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Stripe CEO Patrick Collison wishes he could be a 'cave dwelling' remote worker

Stripe has its fair share of people who would prefer to work remotely, most notably the CEO. In the world of fintech startups, however, it's a luxury not all can afford. In a recent fireside chat at Berkeley Haas business school, CEO Patrick Collison spoke on remote work, internal meetings, intense hours, and the importance of honesty.

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In-office trumps remote for early stage startups.

Collison calls himself a "cave dweller," preferring to work remotely if possible, despite not being "in a role where that makes sense." However, he doesn't deny the obvious benefits of in-person work, particularly for early-stage companies.

Companies with around 50 employees "that exercise that option [of working in-person] really seem to do better," Collison said. "And I think we all intuitively kind of know it." 

This is not to say that hours in the office is a metric for success at Stripe. Given its expanded headcount and growing global presence, Collison says Stripe employees "can't all fit in the same room" anymore, and "there's no universe in which we're not having loads of Zoom meetings." 

Collison says catering to both in-office advocates and remote workers creates a "significant efficiency gain." Co-founder John Collison has previously stated that teams with remote workers tend to consist entirely of remote workers, which also streamlines the process.

Internal meetings aren't always popular.

Patrick described his brother John as the "front-man" of Stripe. John may be a big fan of internal meetings, but it seems he was the outlier in Stripe's early days.

Patrick described the team as a group of "misanthropic introverts," preferring to communicate in writing as it was "less oppressive." The key benefit of this for Collison is that it makes "our past selves look stupider, and that's actually very adaptive." With physical evidence, it's harder to avoid confronting previous poor decisions.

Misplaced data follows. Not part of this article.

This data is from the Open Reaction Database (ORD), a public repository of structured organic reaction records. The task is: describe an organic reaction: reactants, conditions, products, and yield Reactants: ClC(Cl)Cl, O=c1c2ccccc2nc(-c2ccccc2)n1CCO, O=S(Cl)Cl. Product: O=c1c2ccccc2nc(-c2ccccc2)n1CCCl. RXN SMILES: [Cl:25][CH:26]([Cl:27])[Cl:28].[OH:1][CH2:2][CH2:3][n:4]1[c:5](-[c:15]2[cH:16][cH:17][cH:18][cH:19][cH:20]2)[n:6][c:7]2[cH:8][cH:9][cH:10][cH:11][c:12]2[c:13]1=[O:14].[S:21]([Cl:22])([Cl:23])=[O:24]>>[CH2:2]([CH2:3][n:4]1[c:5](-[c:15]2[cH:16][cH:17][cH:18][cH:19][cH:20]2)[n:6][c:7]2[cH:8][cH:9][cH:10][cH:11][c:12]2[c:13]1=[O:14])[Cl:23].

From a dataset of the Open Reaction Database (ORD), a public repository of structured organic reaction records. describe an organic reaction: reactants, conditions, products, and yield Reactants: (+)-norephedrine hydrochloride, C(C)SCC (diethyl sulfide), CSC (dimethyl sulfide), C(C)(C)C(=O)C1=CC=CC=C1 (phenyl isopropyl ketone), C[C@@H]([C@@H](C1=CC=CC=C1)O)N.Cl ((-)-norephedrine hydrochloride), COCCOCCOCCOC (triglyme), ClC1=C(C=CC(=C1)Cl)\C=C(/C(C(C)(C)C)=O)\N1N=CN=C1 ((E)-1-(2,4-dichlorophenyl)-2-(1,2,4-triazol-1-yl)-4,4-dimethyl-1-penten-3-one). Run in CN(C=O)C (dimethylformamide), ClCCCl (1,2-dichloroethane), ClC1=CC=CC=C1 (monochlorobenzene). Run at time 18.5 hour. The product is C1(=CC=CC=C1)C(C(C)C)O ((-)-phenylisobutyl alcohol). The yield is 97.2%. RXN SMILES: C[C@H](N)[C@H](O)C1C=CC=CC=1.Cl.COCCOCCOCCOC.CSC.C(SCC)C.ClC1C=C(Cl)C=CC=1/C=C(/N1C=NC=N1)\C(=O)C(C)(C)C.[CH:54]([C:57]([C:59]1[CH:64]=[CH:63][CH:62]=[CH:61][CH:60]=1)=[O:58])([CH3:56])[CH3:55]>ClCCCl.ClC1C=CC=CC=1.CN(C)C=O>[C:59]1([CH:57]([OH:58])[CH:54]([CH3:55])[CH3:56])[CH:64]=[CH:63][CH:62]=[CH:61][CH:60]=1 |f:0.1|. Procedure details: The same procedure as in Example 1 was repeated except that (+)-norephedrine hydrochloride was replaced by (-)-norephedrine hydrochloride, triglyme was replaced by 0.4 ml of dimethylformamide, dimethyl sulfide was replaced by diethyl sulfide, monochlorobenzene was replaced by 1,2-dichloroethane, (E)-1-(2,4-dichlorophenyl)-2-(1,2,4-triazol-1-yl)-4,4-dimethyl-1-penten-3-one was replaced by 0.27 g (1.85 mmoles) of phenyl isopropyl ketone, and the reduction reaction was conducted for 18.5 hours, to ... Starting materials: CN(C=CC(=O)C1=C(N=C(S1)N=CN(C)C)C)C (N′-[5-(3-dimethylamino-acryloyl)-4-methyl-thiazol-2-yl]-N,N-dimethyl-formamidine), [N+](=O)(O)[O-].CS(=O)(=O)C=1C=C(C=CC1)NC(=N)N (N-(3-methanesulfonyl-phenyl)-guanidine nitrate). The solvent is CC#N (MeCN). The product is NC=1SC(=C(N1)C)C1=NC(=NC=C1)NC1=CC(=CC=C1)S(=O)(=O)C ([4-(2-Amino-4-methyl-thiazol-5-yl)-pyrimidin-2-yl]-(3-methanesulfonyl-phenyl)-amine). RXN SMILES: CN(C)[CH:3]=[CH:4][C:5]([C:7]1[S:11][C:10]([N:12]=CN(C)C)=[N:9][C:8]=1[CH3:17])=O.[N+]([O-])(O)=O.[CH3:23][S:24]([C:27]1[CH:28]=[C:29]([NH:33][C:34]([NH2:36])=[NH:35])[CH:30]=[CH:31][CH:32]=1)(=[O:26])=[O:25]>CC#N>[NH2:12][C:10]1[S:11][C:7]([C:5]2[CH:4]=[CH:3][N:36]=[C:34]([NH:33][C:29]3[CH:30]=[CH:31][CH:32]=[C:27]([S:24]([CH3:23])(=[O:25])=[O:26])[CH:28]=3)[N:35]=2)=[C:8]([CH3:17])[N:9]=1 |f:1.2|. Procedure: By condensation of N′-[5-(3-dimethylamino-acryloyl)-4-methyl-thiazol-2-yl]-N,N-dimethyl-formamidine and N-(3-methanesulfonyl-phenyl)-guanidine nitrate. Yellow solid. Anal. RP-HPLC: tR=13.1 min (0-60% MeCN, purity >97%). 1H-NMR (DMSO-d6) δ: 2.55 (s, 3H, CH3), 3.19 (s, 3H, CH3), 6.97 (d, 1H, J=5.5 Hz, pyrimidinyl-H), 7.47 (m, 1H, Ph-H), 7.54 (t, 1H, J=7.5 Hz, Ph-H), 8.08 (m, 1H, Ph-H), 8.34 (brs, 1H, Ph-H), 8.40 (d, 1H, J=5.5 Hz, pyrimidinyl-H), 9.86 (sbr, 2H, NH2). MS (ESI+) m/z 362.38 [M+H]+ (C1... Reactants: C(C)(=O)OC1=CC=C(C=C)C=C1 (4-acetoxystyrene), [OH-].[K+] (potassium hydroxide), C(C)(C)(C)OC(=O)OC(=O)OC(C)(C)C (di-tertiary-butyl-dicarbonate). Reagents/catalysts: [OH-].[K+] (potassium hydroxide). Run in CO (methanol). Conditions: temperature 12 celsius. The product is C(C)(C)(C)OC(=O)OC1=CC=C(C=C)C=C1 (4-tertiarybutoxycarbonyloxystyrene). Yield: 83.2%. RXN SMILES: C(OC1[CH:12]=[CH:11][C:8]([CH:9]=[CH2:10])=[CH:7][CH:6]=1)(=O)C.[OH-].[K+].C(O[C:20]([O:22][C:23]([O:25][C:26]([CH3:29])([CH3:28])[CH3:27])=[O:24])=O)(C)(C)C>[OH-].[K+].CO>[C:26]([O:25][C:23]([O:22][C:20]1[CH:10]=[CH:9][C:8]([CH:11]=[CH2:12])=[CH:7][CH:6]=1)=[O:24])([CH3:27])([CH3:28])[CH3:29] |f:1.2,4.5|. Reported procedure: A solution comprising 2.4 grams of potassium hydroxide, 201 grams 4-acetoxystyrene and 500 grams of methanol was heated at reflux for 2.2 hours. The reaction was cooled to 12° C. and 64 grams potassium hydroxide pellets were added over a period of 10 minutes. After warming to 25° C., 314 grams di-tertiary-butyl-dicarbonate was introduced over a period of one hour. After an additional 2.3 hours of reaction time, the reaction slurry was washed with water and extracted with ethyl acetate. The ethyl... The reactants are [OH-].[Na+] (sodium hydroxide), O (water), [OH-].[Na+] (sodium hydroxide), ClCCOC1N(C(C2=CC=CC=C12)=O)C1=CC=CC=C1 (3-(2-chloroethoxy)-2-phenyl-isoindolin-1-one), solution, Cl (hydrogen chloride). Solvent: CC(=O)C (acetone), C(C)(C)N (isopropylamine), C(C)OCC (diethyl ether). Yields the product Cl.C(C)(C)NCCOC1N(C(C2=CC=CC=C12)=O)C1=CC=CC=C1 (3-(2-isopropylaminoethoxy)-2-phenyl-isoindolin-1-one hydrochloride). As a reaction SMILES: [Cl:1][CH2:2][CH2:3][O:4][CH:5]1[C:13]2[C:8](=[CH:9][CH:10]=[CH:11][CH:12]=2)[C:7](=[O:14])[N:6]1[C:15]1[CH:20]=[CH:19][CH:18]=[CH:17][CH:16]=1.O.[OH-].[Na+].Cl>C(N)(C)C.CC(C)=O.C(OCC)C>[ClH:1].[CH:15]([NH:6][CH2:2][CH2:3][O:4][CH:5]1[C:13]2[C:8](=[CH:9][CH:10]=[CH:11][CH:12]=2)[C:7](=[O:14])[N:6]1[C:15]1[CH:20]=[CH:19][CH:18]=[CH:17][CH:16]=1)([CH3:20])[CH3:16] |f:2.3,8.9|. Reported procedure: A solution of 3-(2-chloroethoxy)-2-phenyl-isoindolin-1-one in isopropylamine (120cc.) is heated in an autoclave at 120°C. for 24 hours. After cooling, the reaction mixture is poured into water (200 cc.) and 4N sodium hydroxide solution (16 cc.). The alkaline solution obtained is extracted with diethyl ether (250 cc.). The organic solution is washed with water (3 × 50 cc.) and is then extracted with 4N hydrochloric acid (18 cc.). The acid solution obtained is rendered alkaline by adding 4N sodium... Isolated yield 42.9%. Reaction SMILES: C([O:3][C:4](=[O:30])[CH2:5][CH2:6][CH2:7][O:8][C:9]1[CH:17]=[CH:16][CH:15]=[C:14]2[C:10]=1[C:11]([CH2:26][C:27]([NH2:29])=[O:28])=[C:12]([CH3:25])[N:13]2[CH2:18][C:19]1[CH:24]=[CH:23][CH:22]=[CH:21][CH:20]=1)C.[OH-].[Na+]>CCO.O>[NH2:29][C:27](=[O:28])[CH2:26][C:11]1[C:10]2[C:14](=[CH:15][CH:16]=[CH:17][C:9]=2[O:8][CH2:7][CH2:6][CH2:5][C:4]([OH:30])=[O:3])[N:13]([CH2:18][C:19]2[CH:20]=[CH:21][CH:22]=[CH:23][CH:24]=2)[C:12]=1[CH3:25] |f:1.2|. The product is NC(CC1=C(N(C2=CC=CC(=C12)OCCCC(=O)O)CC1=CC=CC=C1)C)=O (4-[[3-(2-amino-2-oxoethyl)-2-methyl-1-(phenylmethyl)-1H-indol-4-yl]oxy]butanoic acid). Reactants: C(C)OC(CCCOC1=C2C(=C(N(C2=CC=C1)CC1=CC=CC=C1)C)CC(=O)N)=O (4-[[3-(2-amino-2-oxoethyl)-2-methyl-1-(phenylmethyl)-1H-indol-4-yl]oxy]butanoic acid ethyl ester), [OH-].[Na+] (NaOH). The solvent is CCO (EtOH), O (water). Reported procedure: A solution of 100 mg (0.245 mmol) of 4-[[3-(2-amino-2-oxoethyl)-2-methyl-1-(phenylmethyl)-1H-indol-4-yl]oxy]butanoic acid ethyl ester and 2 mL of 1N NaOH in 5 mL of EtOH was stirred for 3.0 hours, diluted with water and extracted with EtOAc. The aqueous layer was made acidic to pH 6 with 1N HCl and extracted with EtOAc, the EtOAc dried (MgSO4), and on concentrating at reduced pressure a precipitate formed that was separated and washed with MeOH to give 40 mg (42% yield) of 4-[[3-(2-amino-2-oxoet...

11pm was an early finish at Stripe...

Things might have changed, given the scale of the business today, but the early days of Stripe were very intensive and "never fun." Collison said he remembered "vividly how intently and intensely we worked."

Collison said one of the earlier employees ended up moving from San Francisco to Palo Alto, where Stripe was based. This was because the last train back to San Francisco left at 11pm, and he "felt guilty leaving the office early every evening." 😨

Being Right > Being Consistent

Radical Transparency isn't a tenet reserved only for Bridgewater Associates. At Stripe, Collison says that if someone has "constructive feedback, and you’re not telling them, I think you’re really undermining trust."

Keeping it real with Patrick is more likely to get you in his good books. He said "the people at Stripe with whom I feel the greatest trust are, to a significant extent, those who give me the most critical feedback."

Who inspired Collison to quit MIT?

One of the most influential people in Stripe's existence likely has no clue who Collison is.

When studying mathematics at MIT, Collison chose a particularly difficult physics module. It had a punishing midterm, with an average score of 43. Everyone's results were public, and Collison scored 70, but he "saw that this guy, Yufei Zhao, had gotten a 97."

Collison said he has "never interacted with Yufei Zhao, I don't think he's heard of me," but still described the event as "a big moment in my life." He thought, "if Yufei Xiao exists and can be so spectacularly better than me at Physics, maybe I shouldn’t become a physicist."

Collison subsequently dropped out of MIT. Zhao, meanwhile, has gone on to great things himself; he studied at both Oxford and Cambridge, won awards, and has been a mathematics professor at MIT for the past seven years.

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Photo by Samuel Roy on Unsplash

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AUTHORAlex McMurray Editor
  • Ja
    JamesCLemon
    14 May 2024

    Some great openness here about how we work and like to work, and what's expected at Stripe! Exciting few years ahead, thanks for sharing!

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